Police in a Twin Cities suburb are going to court over the city's body camera policy for officers.

The unions representing 38 officers and eight sergeants in Maplewood say parts of the policy should have been developed through collective bargaining instead of being imposed by the city.

The law approved last spring by the state Legislature requires police departments using the body cameras to adopt written policies governing when the devices should be activated and how the video should be managed.

Some officers are worried about too much exposure about the people they encounter, sometimes in private dwellings or during moments of vulnerability.

Minnesota Public Radio News says the lawsuit filed by Maplewood police objects to random audits of camera footage by supervisors. And they want input on a provision that prohibits officers from reviewing footage before giving a statement following a critical incident that results in severe harm or death.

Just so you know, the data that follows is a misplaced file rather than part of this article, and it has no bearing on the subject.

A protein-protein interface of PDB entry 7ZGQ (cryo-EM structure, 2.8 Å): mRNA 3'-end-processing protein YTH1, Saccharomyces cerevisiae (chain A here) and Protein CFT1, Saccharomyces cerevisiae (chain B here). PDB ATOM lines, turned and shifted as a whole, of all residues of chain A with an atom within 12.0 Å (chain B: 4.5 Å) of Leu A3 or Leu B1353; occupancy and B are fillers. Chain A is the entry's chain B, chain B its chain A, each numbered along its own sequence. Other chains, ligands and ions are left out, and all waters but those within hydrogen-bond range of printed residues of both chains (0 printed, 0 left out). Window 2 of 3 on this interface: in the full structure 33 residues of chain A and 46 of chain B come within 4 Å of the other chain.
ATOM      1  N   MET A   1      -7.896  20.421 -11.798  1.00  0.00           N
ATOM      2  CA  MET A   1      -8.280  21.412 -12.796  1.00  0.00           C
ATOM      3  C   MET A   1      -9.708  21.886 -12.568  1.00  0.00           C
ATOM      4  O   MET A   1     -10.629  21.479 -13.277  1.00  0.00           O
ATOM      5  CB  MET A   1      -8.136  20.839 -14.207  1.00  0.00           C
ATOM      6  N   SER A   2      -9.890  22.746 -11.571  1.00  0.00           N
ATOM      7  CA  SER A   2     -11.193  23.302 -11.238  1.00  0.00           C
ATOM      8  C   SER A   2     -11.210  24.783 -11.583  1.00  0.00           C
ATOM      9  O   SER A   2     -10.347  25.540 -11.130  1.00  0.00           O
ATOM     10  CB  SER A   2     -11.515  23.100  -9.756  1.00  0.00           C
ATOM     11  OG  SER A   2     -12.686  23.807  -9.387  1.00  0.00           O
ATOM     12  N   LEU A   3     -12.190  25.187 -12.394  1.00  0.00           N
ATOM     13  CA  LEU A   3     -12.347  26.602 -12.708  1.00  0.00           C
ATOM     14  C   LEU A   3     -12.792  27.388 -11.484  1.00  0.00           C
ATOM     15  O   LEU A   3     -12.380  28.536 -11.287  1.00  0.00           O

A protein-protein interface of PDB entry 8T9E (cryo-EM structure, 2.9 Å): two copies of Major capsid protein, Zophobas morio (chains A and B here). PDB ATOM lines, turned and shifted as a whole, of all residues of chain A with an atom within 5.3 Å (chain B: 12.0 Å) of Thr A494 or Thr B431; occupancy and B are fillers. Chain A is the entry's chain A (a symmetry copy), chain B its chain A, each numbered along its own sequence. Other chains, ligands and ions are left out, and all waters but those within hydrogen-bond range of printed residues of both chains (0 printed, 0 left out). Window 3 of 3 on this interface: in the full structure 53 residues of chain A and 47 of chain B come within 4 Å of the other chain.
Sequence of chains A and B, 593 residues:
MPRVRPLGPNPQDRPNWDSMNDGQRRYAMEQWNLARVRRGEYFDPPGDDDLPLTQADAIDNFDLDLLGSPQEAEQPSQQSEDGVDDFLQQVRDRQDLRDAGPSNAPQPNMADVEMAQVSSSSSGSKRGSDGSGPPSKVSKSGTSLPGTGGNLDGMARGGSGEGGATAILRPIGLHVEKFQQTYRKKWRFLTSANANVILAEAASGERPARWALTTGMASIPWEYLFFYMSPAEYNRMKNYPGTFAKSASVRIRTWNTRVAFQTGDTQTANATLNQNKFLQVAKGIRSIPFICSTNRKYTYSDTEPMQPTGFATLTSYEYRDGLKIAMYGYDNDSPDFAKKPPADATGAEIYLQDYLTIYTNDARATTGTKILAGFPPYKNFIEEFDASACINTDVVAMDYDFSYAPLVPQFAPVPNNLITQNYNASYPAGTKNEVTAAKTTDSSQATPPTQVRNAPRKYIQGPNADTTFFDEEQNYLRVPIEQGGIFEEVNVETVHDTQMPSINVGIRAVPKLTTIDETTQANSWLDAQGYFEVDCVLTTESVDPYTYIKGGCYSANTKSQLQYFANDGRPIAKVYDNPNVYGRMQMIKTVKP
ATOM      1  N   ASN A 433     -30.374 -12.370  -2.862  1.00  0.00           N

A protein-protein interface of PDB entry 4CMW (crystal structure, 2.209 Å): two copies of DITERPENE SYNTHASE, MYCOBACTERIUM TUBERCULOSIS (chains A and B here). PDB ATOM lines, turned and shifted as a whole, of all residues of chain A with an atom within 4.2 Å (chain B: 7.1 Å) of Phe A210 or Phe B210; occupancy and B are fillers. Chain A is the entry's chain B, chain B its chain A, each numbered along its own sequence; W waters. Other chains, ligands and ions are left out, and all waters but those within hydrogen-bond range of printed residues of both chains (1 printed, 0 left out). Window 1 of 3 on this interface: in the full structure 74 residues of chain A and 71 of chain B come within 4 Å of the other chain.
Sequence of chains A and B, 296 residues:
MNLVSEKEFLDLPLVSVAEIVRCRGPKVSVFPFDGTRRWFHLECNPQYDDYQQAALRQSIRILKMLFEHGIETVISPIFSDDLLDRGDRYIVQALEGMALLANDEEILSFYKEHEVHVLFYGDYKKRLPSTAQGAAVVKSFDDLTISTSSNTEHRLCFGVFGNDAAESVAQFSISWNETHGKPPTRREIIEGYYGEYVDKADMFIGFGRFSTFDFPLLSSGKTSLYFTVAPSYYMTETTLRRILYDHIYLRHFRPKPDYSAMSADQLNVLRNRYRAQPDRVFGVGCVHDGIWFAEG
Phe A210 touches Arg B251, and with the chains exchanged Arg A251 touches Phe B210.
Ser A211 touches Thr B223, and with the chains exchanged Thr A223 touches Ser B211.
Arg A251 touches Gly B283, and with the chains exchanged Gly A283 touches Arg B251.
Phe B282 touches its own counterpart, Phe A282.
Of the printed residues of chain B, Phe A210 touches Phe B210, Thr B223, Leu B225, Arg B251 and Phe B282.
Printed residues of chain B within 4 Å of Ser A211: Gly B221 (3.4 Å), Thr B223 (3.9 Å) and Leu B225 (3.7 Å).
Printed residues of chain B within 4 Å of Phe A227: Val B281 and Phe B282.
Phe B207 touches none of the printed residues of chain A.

"The union has demanded on a couple of occasions to bargain these two specific provisions with the city and the city has refused to do that to date," said Minneapolis attorney Timothy Louris, who is representing unions in the lawsuit filed Friday in Ramsey County.

"The bottom line is that these types of working conditions have to be bargained," he added. "They can't be unilaterally created and implemented by cities."

Maplewood Police Chief Paul Schnell did not immediately return a call for comment.